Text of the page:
alludes to his worst enemy as Leviathan.

 

Régis: This is where we began to draw inspiration from this mythical creature. I think it

represents the music we play quite well. The Leviathan is a harbinger of cataclysm, of the

end of the world, but the fact that its fall is mentioned in the end evokes hope. This duality between light and shadow, hope and despair, chaos, and rebirth, is central to our music.


David: Leviathan represents the struggle between balance and chaos. Our music reflects thejourney to achieve serenity through chaos but its goal is to tend towards light.



The decision to leave it a primarily instrumental work? Were voices not necessary to the

emotion the music conveyed?

 

Loïc: It is the desire of the project to offer something instrumental. The music therefore takes a completely different place, from accompanying the text to the role of narrator. The singing lines and the will of the lyrics are not present on an instrumental piece, it is up to the music to take up these elements thus giving more richness and possibility on the harmonies, the atmosphere, the structures, and the possibilities of arrangement. It is also an environment that the listener can appropriate more freely and thus interpret the work according to their desires, their moods and their feelings.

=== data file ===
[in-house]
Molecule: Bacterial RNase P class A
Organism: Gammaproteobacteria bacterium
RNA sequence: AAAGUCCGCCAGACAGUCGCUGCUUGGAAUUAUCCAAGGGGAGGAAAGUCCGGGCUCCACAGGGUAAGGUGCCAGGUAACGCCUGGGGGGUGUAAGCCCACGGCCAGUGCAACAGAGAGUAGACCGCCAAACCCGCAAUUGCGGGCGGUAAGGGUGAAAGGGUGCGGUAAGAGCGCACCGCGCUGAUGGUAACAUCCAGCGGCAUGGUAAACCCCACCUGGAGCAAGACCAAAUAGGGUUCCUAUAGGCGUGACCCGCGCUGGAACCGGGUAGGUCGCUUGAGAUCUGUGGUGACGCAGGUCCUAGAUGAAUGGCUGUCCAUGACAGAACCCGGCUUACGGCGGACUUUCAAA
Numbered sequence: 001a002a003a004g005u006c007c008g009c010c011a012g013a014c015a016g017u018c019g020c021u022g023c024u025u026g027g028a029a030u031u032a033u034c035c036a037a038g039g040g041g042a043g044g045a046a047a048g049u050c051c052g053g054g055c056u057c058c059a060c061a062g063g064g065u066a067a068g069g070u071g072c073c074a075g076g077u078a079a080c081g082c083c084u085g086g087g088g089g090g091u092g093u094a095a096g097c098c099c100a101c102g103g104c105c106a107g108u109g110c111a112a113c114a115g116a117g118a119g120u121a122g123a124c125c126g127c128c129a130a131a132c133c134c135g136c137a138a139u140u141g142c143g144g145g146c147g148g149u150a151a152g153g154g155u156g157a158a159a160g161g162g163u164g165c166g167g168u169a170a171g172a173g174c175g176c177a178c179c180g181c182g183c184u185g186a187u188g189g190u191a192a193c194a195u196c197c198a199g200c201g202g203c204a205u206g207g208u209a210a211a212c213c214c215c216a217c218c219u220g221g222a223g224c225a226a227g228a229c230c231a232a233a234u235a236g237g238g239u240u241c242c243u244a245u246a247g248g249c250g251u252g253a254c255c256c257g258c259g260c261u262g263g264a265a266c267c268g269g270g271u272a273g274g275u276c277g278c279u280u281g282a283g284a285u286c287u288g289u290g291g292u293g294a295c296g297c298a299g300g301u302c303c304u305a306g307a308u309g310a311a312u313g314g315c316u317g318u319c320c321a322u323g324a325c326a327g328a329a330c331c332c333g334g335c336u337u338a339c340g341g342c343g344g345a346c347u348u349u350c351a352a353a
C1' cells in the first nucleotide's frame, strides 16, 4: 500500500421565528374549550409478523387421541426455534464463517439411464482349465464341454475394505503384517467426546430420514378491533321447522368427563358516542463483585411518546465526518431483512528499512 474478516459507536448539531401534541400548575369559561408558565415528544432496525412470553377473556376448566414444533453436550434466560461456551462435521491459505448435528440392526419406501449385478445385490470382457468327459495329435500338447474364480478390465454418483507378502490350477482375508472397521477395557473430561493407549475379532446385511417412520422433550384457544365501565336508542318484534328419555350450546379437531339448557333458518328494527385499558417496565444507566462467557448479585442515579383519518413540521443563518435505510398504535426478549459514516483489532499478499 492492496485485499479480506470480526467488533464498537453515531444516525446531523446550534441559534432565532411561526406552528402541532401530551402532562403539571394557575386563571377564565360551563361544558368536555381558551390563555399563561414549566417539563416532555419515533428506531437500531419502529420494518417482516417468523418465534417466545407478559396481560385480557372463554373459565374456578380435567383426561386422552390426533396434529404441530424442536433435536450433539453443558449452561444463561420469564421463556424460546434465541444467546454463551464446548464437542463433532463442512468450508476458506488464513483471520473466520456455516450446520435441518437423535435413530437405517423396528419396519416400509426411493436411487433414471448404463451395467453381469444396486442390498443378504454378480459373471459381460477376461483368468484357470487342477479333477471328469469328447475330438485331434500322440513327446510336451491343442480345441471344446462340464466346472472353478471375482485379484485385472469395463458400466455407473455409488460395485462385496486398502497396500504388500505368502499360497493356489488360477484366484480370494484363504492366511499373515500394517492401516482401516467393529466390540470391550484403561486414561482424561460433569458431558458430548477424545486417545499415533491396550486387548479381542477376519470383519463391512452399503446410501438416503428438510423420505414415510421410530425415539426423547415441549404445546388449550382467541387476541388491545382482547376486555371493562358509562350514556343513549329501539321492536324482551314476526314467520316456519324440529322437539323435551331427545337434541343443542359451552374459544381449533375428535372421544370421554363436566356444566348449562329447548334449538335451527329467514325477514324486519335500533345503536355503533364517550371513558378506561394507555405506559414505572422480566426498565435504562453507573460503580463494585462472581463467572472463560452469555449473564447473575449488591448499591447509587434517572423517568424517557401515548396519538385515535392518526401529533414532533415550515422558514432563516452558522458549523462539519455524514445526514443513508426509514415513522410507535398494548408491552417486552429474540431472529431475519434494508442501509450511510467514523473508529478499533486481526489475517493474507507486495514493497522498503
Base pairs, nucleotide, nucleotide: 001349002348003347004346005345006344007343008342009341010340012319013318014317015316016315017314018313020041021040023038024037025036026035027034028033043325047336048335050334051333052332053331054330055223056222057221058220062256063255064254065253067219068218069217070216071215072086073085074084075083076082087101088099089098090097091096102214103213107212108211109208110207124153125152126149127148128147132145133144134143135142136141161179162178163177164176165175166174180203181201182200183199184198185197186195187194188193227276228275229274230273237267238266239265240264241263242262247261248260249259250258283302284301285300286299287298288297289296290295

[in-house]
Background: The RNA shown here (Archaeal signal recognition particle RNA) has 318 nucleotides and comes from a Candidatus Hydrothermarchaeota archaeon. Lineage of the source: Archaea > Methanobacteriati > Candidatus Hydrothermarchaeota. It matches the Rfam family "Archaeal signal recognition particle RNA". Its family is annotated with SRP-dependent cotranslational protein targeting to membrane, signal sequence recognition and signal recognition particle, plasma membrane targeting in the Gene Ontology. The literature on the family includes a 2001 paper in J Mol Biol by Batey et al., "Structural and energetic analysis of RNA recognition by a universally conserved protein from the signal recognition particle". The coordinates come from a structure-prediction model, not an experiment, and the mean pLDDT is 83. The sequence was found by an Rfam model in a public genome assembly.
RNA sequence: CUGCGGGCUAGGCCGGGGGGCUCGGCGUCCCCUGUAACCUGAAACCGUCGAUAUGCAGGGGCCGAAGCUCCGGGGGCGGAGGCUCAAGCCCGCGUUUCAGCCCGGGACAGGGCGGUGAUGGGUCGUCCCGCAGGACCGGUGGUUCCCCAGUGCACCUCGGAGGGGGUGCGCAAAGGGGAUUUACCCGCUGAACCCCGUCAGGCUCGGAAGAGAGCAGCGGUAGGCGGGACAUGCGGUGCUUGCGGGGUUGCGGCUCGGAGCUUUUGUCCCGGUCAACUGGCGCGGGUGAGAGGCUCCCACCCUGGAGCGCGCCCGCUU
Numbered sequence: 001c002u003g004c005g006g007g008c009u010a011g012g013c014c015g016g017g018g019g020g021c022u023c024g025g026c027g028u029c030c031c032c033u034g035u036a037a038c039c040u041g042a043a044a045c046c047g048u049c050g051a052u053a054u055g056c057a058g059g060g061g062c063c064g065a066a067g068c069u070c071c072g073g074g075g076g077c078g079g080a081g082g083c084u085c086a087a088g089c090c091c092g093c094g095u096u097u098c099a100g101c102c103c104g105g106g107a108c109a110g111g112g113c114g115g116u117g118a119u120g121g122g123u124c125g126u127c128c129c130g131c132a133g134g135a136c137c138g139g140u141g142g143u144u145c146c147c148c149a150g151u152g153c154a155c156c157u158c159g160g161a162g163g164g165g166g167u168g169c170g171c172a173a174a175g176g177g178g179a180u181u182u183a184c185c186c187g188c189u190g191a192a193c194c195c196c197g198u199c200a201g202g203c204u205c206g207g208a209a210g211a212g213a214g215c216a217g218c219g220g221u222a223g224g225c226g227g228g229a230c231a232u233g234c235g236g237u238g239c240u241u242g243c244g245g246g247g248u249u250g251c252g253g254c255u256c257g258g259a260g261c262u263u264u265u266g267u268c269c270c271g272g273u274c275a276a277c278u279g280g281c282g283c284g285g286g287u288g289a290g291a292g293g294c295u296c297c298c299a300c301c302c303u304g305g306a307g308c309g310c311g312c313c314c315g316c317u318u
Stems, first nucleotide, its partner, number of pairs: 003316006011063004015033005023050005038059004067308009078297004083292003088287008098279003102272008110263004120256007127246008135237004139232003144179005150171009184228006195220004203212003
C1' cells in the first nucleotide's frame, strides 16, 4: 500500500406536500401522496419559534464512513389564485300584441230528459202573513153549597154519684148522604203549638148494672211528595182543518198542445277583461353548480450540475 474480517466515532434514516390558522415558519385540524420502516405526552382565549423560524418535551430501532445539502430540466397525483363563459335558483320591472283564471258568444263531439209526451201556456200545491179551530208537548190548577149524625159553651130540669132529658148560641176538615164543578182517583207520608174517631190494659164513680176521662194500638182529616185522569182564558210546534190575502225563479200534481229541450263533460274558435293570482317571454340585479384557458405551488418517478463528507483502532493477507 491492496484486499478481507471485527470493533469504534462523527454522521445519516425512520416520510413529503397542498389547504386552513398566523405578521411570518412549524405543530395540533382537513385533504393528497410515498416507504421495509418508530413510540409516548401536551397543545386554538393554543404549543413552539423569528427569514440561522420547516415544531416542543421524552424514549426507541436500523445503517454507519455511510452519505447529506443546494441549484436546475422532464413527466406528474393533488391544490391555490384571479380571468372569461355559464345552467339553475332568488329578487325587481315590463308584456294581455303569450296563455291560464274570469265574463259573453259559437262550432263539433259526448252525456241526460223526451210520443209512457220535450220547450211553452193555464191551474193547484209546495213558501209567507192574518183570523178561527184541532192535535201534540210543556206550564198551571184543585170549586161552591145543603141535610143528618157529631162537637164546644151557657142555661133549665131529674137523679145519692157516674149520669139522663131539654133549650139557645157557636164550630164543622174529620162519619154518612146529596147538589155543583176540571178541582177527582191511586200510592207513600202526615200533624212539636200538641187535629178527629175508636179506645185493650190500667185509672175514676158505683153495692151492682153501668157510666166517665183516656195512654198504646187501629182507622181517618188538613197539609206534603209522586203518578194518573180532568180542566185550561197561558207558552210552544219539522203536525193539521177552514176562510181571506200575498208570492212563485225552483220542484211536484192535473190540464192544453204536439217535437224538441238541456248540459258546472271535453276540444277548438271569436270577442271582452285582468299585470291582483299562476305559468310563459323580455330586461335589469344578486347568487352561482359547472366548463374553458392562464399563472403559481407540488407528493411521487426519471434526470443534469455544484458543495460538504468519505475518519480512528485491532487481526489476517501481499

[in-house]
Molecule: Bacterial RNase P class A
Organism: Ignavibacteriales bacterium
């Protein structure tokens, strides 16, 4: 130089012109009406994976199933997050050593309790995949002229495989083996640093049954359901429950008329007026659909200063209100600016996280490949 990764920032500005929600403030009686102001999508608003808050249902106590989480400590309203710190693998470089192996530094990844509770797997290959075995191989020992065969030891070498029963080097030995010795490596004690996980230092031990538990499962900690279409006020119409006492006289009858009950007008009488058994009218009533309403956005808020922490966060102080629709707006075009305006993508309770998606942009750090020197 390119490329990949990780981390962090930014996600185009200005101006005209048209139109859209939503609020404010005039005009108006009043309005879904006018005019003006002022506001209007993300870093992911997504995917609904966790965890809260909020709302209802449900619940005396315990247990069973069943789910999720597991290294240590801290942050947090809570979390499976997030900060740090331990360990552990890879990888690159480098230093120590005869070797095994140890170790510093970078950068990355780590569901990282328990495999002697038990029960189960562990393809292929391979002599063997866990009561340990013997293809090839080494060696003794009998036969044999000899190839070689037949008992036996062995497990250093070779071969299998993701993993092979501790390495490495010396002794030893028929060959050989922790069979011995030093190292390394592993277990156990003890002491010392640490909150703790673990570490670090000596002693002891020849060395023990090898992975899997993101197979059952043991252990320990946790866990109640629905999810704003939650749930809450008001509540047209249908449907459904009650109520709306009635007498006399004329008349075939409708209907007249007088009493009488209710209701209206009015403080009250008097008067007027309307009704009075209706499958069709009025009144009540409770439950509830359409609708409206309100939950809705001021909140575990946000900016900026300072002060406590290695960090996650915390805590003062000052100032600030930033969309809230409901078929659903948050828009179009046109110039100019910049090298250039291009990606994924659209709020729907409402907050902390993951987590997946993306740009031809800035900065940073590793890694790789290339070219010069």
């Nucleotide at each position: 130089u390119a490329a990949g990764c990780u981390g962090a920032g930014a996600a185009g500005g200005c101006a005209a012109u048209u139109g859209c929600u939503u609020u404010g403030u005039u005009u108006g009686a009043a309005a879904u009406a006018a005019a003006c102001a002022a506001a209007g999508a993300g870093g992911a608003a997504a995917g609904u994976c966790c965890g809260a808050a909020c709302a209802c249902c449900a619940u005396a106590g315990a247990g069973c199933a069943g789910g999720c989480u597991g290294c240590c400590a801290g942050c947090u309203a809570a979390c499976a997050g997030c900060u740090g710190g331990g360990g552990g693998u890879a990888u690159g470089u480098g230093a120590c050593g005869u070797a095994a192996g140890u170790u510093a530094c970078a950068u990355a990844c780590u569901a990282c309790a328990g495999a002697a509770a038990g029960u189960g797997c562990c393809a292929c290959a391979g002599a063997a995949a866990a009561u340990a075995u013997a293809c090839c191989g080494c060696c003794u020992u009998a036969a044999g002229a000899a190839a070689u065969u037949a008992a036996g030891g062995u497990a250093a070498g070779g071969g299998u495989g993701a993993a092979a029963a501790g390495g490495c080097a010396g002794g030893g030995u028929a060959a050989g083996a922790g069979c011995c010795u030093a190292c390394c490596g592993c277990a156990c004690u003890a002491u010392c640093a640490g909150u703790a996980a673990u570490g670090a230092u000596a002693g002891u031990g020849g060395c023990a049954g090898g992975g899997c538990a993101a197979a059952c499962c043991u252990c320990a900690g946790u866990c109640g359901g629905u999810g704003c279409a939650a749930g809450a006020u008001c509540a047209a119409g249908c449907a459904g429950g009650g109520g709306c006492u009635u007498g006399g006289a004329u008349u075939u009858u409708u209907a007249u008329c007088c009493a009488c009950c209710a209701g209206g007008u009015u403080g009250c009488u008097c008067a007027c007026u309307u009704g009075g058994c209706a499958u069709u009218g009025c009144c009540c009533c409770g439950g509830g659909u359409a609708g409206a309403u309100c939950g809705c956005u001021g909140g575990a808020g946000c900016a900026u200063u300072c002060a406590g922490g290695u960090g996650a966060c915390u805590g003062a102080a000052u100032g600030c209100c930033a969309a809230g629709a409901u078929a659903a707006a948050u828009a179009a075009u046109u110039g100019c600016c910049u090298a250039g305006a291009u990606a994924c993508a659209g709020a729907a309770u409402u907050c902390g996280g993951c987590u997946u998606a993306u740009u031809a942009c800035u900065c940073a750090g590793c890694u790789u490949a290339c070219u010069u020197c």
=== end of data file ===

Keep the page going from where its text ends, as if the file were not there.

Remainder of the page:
Régis: I think it was an obvious choice for us to compose instrumental music. Very often,

vocals are used as the central element of a piece, leading and guiding the audience's

listening, with the music only there as an accompaniment. We didn't want to offer our

listeners a ready-made route. As our music is quite contemplative, we wanted the listener to be able to immerse themselves in it and take our tracks and make of them what they will, imagining their own narratives, images, and colours. The fact that there are no vocals helps a lot to produce this effect.

 

David: Not putting vocals on our music allows it to remain free and not be fixed in a style.

 


The idea of musically capturing the ocean and its might and peace? Is it a duality that crosses over into other parts of life?

 

Loïc: The basic idea was to echo Herman Melville’s novel “Moby dick.” Certain pieces were